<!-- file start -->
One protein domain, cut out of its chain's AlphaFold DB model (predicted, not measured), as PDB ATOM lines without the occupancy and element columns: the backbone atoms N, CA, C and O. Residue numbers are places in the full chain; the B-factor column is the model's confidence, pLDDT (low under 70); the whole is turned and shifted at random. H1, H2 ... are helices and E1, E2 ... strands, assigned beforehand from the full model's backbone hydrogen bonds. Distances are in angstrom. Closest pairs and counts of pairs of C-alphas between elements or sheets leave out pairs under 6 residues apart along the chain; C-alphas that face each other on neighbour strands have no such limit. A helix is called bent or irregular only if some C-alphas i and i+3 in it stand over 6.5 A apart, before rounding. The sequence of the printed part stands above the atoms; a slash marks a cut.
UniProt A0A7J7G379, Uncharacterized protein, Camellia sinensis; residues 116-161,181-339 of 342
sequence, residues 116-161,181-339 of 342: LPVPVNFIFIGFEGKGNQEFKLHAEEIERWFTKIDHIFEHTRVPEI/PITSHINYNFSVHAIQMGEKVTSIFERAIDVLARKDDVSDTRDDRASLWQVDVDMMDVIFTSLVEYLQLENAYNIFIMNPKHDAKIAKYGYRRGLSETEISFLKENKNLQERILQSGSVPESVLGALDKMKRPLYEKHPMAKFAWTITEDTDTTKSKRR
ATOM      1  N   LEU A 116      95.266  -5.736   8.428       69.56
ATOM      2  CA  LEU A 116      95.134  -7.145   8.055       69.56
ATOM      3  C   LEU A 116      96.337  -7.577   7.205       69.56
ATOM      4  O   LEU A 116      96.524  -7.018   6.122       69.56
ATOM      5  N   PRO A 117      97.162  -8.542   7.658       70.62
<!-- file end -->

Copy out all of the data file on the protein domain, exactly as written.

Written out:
One protein domain, cut out of its chain's AlphaFold DB model (predicted, not measured), as PDB ATOM lines without the occupancy and element columns: the backbone atoms N, CA, C and O. Residue numbers are places in the full chain; the B-factor column is the model's confidence, pLDDT (low under 70); the whole is turned and shifted at random. H1, H2 ... are helices and E1, E2 ... strands, assigned beforehand from the full model's backbone hydrogen bonds. Distances are in angstrom. Closest pairs and counts of pairs of C-alphas between elements or sheets leave out pairs under 6 residues apart along the chain; C-alphas that face each other on neighbour strands have no such limit. A helix is called bent or irregular only if some C-alphas i and i+3 in it stand over 6.5 A apart, before rounding. The sequence of the printed part stands above the atoms; a slash marks a cut.
UniProt A0A7J7G379, Uncharacterized protein, Camellia sinensis; residues 116-161,181-339 of 342
sequence, residues 116-161,181-339 of 342: LPVPVNFIFIGFEGKGNQEFKLHAEEIERWFTKIDHIFEHTRVPEI/PITSHINYNFSVHAIQMGEKVTSIFERAIDVLARKDDVSDTRDDRASLWQVDVDMMDVIFTSLVEYLQLENAYNIFIMNPKHDAKIAKYGYRRGLSETEISFLKENKNLQERILQSGSVPESVLGALDKMKRPLYEKHPMAKFAWTITEDTDTTKSKRR
ATOM      1  N   LEU A 116      95.266  -5.736   8.428       69.56
ATOM      2  CA  LEU A 116      95.134  -7.145   8.055       69.56
ATOM      3  C   LEU A 116      96.337  -7.577   7.205       69.56
ATOM      4  O   LEU A 116      96.524  -7.018   6.122       69.56
ATOM      5  N   PRO A 117      97.162  -8.542   7.658       70.62